In response, then CBS president Andrew Heyward put out a press release saying that Baskin’s memo was “a violation of professional etiquette.” He insisted that the decision not to re-run Baskin’s story had “nothing to do with Nike’s relationship with CBS.” “There is no connection whatsoever — none — between Nike's sponsorship of the Olympic Games or any other CBS program it might sponsor and CBS News coverage of the Nike story,” he said at the time.
After Baskin was demoted following the memo, she decided to resign before her contract ended, and went across the street to work for ABC. Producers often wrote to her and expressed reluctance to pursue a particular story they were interested in — for example, on AOL parental controls — because CBS had a relationship with the company being covered. According to Higdon, this kind of self-censorship is not uncommon.
“You don’t necessarily need to have some representative from the corporation looking at your draft and using a black marker to draw lines through it,” explains Higdon. “Journalists know what advertisers fund their news outlets — so the question usually runs through their minds: Is it worth it to publish this story? To bite the hand that feeds them? And that in itself has a chilling effect.”
Baskin is not the only one to experience this kind of resistance. In 2015, chief political commentator Peter Oborne resigned from the Telegraph, accusing his editors of burying stories merely because they made advertisers (HSBC Bank and Tesco supermarkets) look bad. Oborne wrote that from 2013 onwards, "stories critical of HSBC were discouraged," because of how valuable the account was — in fact, one exec told him that it was "the advertiser you literally cannot afford to offend."
When BuzzFeed Editor-in-Chief Ben Smith deleted an article criticizing a Dove Personal Care ad in 2015, the move swiftly garnered backlash. Many questioned whether Smith took it down because Dove was one of BuzzFeed’s corporate sponsors. Smith eventually republished the post and apologized for his mistake, and in his email to BuzzFeed staff, insisted that he did not remove the article due to advertiser pressure. But then again, this was not the first time that Smith had hastily deleted an article that shed a negative light on a sponsor. That same year, a piece titled “Why Monopoly Is The Worst Game In The World, And What You Should Play Instead,” was taken down. Hasbro, the maker of Monopoly, was another one of BuzzFeed’s advertisers at the time.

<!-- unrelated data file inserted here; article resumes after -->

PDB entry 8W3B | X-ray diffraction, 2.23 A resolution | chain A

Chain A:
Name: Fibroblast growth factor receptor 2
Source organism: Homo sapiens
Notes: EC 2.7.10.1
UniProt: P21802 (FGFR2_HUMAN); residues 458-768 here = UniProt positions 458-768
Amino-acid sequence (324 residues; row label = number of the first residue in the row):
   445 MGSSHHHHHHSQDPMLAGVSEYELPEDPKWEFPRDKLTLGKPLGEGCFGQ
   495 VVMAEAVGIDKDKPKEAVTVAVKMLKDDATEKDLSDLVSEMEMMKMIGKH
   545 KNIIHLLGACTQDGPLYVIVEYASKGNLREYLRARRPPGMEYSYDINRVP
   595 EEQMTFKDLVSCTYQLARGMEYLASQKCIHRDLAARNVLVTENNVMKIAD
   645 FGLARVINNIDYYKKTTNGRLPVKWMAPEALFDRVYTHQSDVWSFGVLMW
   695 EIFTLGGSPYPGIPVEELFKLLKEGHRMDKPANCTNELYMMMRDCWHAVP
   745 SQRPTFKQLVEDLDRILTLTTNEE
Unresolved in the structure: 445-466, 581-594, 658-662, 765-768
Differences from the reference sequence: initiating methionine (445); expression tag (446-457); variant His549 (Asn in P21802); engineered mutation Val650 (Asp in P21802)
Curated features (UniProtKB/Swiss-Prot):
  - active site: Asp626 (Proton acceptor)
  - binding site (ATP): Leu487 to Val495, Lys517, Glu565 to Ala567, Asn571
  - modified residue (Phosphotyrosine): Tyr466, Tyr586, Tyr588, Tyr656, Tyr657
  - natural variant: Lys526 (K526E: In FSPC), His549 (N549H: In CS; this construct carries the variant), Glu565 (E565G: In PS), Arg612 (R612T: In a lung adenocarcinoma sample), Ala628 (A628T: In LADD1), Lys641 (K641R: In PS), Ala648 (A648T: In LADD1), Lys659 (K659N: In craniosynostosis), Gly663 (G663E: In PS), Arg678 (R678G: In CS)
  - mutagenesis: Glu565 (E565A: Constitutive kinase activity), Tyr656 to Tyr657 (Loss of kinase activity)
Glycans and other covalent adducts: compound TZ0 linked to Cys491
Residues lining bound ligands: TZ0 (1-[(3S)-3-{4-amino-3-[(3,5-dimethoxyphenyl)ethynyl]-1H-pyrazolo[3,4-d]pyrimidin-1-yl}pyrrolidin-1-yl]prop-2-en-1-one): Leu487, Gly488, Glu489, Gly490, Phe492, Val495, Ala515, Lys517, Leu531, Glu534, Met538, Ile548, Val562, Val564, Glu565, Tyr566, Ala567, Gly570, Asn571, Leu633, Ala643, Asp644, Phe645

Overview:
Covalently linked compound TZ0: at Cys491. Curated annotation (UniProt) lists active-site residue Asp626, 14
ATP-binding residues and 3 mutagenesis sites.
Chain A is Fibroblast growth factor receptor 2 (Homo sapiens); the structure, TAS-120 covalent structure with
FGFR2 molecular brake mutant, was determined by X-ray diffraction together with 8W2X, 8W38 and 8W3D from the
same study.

Jeff Cohen, media critic and founder of FAIR and RootsAction, is another journalist who knows firsthand how powerful advertisers’ influence can be. Cohen frequently appeared in on-air debates in the months and weeks leading up to the U.S. invasion of Iraq.
“When I was being tested for a co-hosting job on CNN's Crossfire, I was told of management’s concern that I would be critical of the nightly sponsor of the program,” Cohen told me in an interview.
Opponents of the war, like Cohen, were chronically underrepresented in the media. In fact, while Cohen was working as a senior producer of The Phil Donahue Show on MSNBC, he had to book two pro-war guests for every one anti-war guest.
“The defense industry funds the media,” explains Higdon. “For them, the more you can ramp up war, the more justification you can have in the next budget for spending on the military. So, if I’m an anti-war voice who comes onto the floor of Congress and says ‘we need to put food on people’s tables and make sure they have a roof over their heads before we spend money on the military budget,’ they’ll have a ton of senators pushing back, saying ‘Did you see what just happened in Ukraine? We need to be prepared, we need to protect the American people.’ This is why the defense industry likes to play up these events.”
If you’ve ever spotted advertisements for major military defense contractors like Lockheed Martin, Raytheon, and Boeing on CNN, NBC, or Fox News, you may have wondered why a company would promote products to consumers that they obviously don’t have access to. The average citizen can’t go out and buy fighter jets and missiles at a local retailer, after all. But that doesn’t matter, because that’s not the objective: it’s to win viewers’ support in the push for the next war. And they accomplish that by pushing messaging that encourages news watchers to associate these weapons makers with freedom, safety, innovation, and a better future.
Lockheed Martin had long been a sponsor of Politico’s Morning Defense newsletter when the news site suddenly began scrubbing its archives of any reference to the company. People quickly took notice — especially because at the same time that Politico was eagerly erasing all traces of this relationship with the largest defense contractor in the world, the news outlet published an unabashed puff piece about the company. In it, the author describes her visit to Lockheed Martin’s super secretive Skunk Works research and development facility — and to her credit, she admits that companies like Lockheed plan these types of events “to kick up support for more Pentagon business amid flat defense budgets.” If you weren’t deliberately looking for it, it would be very easy to miss the discreetly placed “sponsored content” disclaimer in the lower-left corner.